Sean, please help out a newbie, what does the 315 number stand for? Tire width?
I think RJ did a great job explaining what part of the measurement "315" is, and everyone not already familiar with tire sizing should go to the sites he linked to familiarize themselves.
That said, let me just clarify that while "315/80R22.5" is a newer-style nomenclature, and "12R22.5" is an older-style nomenclature, these are two different sizes, not a newer/older name for the same size.
If the 12R22.5 tire was "renamed' into the newer style nomenclature, it would be roughly a 305/83R22.5, however, you won't find a tire with that labeling.
Both the 315/80R22.5 and the 12R22.5 turn nearly the same number of RPM and have nearly the same rolling radius; in fact, there is more RPM and radius variability between makes and models within either of those sizes. And either tire will fit 22.5" x 8.25" rims, which were standard on most MC9s (9" rims were optional), although 9" rims are preferred for the 315. However, there the similarity ends.
Because the 315 is a wider tire intended for heavier loads, it generally has a higher Load Range or Ply Rating, and heavier tread, plies, and sidewalls. For this reason, many 315/80R22.5 tires are speed-limited (that's a lot of weight out there ~22" from the hub), and ones rated to 75mph for motor coach use are extremely robust.
In addition to making the tire itself much more expensive to build (and heavier) than a 12R22.5 model, the extra load rating earns the tire more Federal Excise Tax, which is based on the load the tire can carry. That all adds up fast, and a 315/80R22.5 tire can cost 30% more than a similar model in 12R22.5.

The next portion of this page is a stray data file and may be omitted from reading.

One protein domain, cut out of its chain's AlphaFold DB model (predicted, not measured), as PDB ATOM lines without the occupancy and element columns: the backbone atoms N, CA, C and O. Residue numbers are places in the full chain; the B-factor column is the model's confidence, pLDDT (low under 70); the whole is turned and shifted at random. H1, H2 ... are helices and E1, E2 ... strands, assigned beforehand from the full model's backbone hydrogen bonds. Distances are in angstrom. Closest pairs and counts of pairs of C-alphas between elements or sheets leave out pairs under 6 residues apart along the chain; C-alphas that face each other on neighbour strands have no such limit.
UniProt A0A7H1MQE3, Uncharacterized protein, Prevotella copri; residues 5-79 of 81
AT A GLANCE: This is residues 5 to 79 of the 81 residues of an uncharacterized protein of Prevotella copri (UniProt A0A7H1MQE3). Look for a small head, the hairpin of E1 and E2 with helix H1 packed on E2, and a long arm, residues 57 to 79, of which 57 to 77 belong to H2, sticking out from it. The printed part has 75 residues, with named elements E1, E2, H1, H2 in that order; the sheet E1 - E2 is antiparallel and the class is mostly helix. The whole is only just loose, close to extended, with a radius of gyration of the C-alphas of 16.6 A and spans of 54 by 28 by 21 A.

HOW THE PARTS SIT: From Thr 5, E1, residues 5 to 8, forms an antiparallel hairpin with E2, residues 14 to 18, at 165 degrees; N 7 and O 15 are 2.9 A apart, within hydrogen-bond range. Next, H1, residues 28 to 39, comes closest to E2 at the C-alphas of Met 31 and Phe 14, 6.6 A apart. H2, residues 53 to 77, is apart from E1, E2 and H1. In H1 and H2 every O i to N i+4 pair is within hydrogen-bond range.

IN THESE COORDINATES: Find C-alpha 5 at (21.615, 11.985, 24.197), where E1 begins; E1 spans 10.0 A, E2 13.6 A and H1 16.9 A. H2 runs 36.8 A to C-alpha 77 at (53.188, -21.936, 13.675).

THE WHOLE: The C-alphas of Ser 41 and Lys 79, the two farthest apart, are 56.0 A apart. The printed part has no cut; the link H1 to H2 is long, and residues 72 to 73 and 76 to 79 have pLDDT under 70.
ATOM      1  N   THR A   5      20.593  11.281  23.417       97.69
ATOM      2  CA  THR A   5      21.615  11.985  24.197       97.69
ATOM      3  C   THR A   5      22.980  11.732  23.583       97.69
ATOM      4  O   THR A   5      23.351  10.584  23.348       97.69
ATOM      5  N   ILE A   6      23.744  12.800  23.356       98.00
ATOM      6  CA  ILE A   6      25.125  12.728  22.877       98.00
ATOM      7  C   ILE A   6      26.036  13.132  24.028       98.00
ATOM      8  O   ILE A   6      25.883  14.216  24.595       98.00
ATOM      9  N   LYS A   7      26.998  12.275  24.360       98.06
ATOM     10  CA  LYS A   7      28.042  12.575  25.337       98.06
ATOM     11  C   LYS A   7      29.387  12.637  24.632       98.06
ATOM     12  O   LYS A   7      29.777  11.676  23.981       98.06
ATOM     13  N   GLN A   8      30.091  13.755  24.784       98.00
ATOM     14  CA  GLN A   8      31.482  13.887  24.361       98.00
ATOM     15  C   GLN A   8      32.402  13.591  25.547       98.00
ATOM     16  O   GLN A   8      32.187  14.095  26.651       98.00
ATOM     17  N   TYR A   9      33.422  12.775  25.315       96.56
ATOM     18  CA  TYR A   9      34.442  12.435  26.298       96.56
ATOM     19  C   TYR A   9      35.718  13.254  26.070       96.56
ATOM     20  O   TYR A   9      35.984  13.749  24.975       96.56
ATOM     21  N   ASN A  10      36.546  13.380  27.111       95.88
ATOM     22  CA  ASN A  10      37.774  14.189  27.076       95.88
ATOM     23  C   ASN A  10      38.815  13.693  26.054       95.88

On top of all that, the extra footprint of the 315 makes low-speed steering harder, and on some coaches can cause the tire to rub the wheel well or other components on full-lock turns. Properly inflated for the same load, the 315 will also lower fuel economy compared to the 12R.
The 315/80R22.5 offers two advantages over the 12R22.5, neither of which will be needed by the average conversion operator:
1. The tire has a much higher load limit. If your steer or tag axle is carrying more than 15,000 lbs, or your drive axle is carrying more than 24,000 lbs, you may need to go to the 315/80R22.5 just to handle the extra weight.
2. At any given load within the range of the 12R22.5 tire, a 315/80R22.5 tire will require less air pressure to carry that load. For example, a 14,000 lb steer axle with 12R22.5 tires would need those tires inflated to 110psi, whereas that same load on 315/80R22.5 tires would require only 95psi. This will give a softer ride (although, frankly, we hardly noticed the difference when we had the 315s on), and if you spend a lot of time on soft surfaces like mud or sand it might help you to sink in less.
Anecdotally, I can tell you that we switched to 9" rims and the 315/80R22.5 tires briefly because of this last issue (better float/traction off road). We switched back to 12R22.5 because they wear better, make the coach easier to handle at low speeds, improve fuel economy, and cost a LOT less money. We have an on-board air compressor and an inflator hose. If we need the off-road edge provided by lower air pressure, we'll just let air out of the tires until we are out of the soft stuff and then inflate them back to highway pressure. Tire pressure can be safely reduced significantly at very low operating speeds.
Likewise I think it would be hard for most bus nuts to justify the extra expense of 315s on coaches of average conversion weight. The exception would be the late-model factory Prevosts with dual slides and very heavy conversions, although most of those are now equipped with even bigger "super-single" wheels on the steer and tag axles, relegating the 315s to the drivers only.
One caveat here, though: Some 315 tires are not approved for fitment on 8.25" rims. So if your coach is so equipped, and you really want (or need) the 315s, make sure you select ones approved for these rims.